The NWS Storm Prediction Center is forecasting a risk of severe weather Friday afternoon and evening. Scattered strong to severe storms are expected to develop across southeast Virginia and eastern North Carolina. The main threats will be damaging winds and large hail. By Saturday, attention will turn to the central U.S. where a much more significant episode of severe weather is forecast.
John Glenn calls her "the world's weatherwoman" and "the right person for the right job at the right time."
According to NOAA's Spring Outlook released today, rivers in half of the continental United States are at minor or moderate risk of exceeding flood levels this spring with the highest threat in the southern Great Lakes region due to above-average snowpack and a deep layer of frozen ground. Additionally, drought is expected to continue in California and the Southwest.
The NWS Aviation Weather Center will roll out a design refresh of the center's www.AviationWeather.gov website on March 25, 2014. Users will be able to access and comment on the upgrade prior to full deployment.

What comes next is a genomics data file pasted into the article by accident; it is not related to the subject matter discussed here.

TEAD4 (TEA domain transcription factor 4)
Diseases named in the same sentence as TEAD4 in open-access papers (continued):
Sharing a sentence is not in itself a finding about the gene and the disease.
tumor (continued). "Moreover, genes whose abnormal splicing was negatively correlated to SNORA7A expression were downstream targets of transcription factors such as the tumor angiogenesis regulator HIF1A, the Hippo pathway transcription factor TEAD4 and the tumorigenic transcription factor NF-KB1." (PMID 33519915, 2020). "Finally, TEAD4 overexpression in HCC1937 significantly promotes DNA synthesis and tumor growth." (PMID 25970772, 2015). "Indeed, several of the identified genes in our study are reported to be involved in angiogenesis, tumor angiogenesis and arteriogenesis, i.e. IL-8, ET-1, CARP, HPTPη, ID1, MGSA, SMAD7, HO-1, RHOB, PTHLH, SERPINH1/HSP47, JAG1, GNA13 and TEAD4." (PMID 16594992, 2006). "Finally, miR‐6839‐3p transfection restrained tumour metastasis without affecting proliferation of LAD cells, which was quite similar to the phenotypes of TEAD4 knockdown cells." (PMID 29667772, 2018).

Amidst thousands of fans and a flurry of activity in the nation’s largest metropolitan area, the National Weather Service coordinated with emergency management operations for Super Bowl XLVIII, held February 2 at Met Life Stadium in East Rutherford, N.J. The Super Bowl is designated as a National Special Security Event and as such, support by NWS is dictated by law [PDD 62; P.L. 106-544].
Flooding remains one of the top weather killers in the U.S., with the average number of annual fatalities totaling near 90. More than half of these fatalities are vehicle-related. The National Weather Service has been working to bring those numbers down and, for the past decade, has been doing so using its “Turn Around Don’t Drown” campaign, which is dedicated to teaching the public about flood safety.